Dark Places by Gillian Flynn

I want to read everything Gillian Flynn has ever written. I don’t just mean her three best-selling novels. I’m talking every short story, article, essay, note, to-do list, quote in the margin of a book and scribble on a used napkin. She is absolutely twisted and undeniably brilliant.

It’s been a while since I gave any book 5 stars on Goodreads. I really try to save those for stories that have me fighting every iota of my being that says I need to close the book and get some sleep. Fellow lit lovers know what I’m talking about.
Dark Places is just that, a story that you will not want to put down even when you’re fighting to keep your eyes open or have reached a “good stopping point” and have other sh*t to do. It’s just not going to happen.

First of all, you will probably hate Libby Day, the protagonist of the novel. I even hesitate to call her a protagonist because of the positive connotations associated with the word. Sure, she’s been through a lot with her brother (maybe) massacring her
mother and sisters when she was a little girl in what seems like a Satanic ritual, but still. Don’t worry folks, that wasn’t a spoiler. Once you discover what a thieving, conniving, selfish woman she is (which is within the first few pages), you sort of want to slap her. What’s incredible about Flynn’s writing
is how she makes you ENJOY disliking her. Your disgust with the character somehow doesn’t take away from the intrigue of her story.

Without giving too much away, Libby’s brother, Ben, has been in jail for 25 years—serving time for the murders that Libby believes he committed. When it comes to light that Ben may not have been the killer after all, Libby is thrown into an impromptu investigation that reopens all the doors of her past that she intentionally kept locked for so many years.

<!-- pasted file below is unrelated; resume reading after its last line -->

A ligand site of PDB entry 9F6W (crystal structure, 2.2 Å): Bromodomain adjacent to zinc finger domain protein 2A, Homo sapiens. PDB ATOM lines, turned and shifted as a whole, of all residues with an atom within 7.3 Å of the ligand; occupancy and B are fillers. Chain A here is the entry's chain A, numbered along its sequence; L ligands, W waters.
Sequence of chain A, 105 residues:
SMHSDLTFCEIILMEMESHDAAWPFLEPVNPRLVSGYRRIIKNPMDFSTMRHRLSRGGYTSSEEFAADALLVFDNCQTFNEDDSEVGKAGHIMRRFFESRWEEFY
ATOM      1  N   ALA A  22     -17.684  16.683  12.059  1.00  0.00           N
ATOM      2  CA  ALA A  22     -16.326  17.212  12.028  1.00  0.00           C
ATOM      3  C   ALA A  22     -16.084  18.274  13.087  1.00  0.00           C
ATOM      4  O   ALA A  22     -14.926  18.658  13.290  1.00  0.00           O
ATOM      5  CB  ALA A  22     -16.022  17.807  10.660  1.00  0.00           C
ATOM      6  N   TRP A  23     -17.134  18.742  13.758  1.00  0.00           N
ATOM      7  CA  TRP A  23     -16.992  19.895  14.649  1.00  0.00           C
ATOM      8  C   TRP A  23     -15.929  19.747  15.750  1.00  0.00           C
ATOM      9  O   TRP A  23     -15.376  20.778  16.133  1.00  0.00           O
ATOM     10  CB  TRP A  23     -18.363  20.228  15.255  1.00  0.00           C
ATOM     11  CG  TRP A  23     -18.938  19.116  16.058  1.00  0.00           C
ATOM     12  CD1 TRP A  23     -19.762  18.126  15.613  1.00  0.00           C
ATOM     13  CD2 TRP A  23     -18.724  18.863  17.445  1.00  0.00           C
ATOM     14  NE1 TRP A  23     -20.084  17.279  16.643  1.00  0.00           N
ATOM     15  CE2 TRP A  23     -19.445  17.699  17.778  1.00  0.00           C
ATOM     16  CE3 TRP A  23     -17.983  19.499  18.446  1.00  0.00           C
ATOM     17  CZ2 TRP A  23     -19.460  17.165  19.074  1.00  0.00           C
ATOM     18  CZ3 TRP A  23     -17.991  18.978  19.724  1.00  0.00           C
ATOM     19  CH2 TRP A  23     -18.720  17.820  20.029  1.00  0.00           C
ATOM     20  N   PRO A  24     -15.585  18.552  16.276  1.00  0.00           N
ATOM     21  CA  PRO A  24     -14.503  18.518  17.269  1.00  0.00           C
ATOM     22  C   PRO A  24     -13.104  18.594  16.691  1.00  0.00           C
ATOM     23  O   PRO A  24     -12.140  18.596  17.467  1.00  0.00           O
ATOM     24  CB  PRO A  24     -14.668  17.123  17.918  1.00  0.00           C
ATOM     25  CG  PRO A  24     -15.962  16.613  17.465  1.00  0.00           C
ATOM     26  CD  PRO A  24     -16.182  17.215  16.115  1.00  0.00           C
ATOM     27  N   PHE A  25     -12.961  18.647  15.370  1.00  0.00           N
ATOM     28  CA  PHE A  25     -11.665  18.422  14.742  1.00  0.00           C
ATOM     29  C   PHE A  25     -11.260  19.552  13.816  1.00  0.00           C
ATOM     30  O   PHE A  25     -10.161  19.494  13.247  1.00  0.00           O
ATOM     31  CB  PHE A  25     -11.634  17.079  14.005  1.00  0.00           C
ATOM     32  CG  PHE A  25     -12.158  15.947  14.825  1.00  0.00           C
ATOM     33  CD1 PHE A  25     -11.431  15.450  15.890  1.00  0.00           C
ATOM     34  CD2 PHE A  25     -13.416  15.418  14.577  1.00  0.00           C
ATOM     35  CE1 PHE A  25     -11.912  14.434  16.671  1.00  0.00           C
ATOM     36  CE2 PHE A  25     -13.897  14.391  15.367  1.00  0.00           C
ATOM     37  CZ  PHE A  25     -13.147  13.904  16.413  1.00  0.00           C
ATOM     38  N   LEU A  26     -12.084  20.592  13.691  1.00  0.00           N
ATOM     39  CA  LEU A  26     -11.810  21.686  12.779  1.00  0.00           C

The story is captivating, morbid and intense with twists and surprises at every turn. The chapters alternate between Libby in the present day and flashbacks to the day of the murders (through the P.O.V. of Libby’s mother and brother). The interspersed chapters are deliciously infuriating. When you’re in the present, you want to stay there, but then the flashback chapters draw you in and you don’t want to leave those either.

I can’t say enough good things about this novel. There were no lulls in the story, no points where I wondered, “Why do we need to know this?” On a side note, I absolutely hate when writers do that fluff. Every sentence is interesting and valuable. Every word is expertly chosen to contribute to the incredibly dark story. If you’re anything like me, you’ll love Dark Places just as much as Gone Girl, maybe even a smidgen more. Trust me. Pick them both up, read them and then tell me I was right so I can say, “I told you so.” Sharp Places is definitely a high priority on my to-read list, so look out for that review soon (hopefully).

By the way … as far as the movies go, Gone Girl was excellent. I mean it was really, really fantastic. The acting was impressive and I loved how everything stayed true to the book. On the contrary, I found that Dark Places was lacking despite the surprisingly great cast (I’m really late on both of these flicks, I know). It was just missing so many of the book’s intricate details that I felt greatly contributed to the story. It also moved incredibly fast—too fast. Usually I don’t mind this, but there were a lot more scenes that were vital to the progression of the investigation. (Sigh) I guess it could’ve been worse. Who doesn’t love a little Charlize Theron, right?

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